4 Steps To Getting Recruited And Gaining That Athletic Scholarship
If you have a goal of being recruited and earning an athletic scholarship but are unsure about the best way to go about it, then this article will give you a step-by-step sports scholarship success process to follow. Sports recruiting can be confusing and frustrating, but if you have the sports skills and drive to play at the collegiate level you owe it to yourself and your pocketbook to at least give earning an athletic scholarship a try.
Athletic scholarships are fairly difficult to earn, depending on the sport only.8% of high school varsity athletes will be awarded one, and even fewer will be awarded the full-ride version. While the odds might be stacked against the majority of young athletes, it is still worthwhile to have all of your academic and athletic ducks in a row just in case you are one of the fortunate few.
1. First on your agenda is to make sure you are taking the right courses in high school to be eligible to receive an athletic scholarship if offered one. There are varying course requirements for the NCAA, NAIA and NJCAA, the 3 major collegiate organizations that offer athletic scholarships.
The best way to be sure you’ve taken the right courses to qualify for each is to meet with your school’s athletic counselor and your academic counselor and ask to be placed in the right set of classes to ensure you can qualify for an NCAA Division 1 scholarship. This is the highest level of collegiate athletic competition and has the most stringent academic qualification requirements. With few exceptions if you can meet their standards you will qualify for all of the others.
2. Next you’ll need to join the NCAA and NAIA clearing-houses, these are online databases that are used by the NCAA and NAIA to help ensure all athletes are on track to meet the athletic and academic eligibility requirements set by each organization. These clearing-houses will be the first stop for potential college coaches who might be interested in recruiting a player, they’ll want to verify that a player is eligible or at least on tract to be eligible before wasting precious recruiting time and resources.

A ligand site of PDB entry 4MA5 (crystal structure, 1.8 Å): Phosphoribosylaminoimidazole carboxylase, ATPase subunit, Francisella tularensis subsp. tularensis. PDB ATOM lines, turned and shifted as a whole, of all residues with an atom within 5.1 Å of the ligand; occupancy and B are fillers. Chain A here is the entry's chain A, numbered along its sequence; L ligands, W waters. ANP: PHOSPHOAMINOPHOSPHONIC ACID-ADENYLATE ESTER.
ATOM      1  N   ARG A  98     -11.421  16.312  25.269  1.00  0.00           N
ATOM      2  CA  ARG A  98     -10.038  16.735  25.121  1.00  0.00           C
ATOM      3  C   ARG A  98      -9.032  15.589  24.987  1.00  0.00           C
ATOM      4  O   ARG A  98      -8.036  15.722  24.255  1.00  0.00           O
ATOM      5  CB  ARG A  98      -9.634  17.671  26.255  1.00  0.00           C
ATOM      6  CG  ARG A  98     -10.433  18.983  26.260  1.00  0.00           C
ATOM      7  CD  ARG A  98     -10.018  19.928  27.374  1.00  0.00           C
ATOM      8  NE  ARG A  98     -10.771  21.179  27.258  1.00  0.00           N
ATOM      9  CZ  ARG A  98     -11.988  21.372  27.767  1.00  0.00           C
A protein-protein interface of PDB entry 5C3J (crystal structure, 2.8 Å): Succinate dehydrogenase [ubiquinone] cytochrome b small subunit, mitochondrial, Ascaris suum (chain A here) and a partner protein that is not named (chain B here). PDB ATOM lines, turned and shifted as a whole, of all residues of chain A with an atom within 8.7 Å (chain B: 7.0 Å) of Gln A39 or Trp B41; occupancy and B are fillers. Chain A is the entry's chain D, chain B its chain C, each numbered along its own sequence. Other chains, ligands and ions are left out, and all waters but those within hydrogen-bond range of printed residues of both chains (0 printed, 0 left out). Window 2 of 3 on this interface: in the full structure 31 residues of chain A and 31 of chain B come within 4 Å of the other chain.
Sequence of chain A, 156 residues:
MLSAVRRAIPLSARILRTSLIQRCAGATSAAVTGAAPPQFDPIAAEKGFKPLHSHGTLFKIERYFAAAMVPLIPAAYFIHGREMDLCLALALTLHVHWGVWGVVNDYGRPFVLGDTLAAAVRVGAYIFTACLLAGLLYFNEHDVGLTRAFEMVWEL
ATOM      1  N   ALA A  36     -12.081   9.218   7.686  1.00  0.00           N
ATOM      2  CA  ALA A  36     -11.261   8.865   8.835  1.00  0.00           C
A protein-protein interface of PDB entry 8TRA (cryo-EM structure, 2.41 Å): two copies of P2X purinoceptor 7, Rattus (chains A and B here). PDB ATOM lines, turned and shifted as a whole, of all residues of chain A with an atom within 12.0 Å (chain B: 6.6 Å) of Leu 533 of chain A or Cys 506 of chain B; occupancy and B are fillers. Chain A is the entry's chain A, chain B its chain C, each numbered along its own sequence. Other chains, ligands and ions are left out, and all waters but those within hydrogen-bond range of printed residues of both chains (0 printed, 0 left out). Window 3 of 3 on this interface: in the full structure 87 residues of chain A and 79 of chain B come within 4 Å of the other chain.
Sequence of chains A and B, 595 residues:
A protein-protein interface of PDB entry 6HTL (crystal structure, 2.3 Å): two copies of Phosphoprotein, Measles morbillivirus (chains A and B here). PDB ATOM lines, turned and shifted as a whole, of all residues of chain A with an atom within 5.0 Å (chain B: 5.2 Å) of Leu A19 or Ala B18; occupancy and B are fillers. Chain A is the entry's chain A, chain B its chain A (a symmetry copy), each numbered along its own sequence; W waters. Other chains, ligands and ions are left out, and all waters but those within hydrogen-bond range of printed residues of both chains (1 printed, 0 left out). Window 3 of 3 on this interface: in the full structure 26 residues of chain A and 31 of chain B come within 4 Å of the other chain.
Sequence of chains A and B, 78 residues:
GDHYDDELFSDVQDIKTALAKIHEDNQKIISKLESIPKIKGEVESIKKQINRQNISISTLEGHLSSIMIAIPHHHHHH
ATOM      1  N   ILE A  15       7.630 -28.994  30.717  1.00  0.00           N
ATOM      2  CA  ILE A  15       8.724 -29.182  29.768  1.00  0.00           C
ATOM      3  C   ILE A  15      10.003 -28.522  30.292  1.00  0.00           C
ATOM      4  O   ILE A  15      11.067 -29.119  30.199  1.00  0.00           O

The clearing houses tracks your SAT/ACT scores, amateur status, and school transcripts among other things. Your school’s athletic counselor can help you get the process started online, or you can get started on your own by visiting the NCAA and NAIA official websites.
3. Now it’s time to schedule and prepare to take the SAT and ACT exams. It is important that you take both exams because although most schools accept either as a part of their entrance acceptance process, some only accept one or the other. It is also worth noting that the two exams are completely different in their approach to assessing academic prowess, and in many instances a student struggling with one will do quite well on the other. Many people pay hundreds or even thousands of dollars for classes and study programs to prepare for the test or to improve their scores, but there are many free or low cost online and offline services available to help you prepare, again ask your school counselor for help finding resources.
4. Assuming you posses the athletic skills and ability to play at the collegiate level, your next order of business is to get noticed by college coaches. Many players believe they will be ‘discovered’ by playing in as many showcases, viewing tournaments and/or combines as possible, most of these players end up very disappointed. A better approach is to identify colleges you would like to attend or even better all of the colleges you qualify to attend that offer athletic scholarship in your sport of choice, and contact them with your information and where you’ll be performing. This way instead of hoping they’ll notice you, they’ll actually be there to see you. A proactive approach is much better than a reactive one when it comes to the athletic recruiting process.
You’ll have to do your research to find the colleges that fit, but there are online tools to help.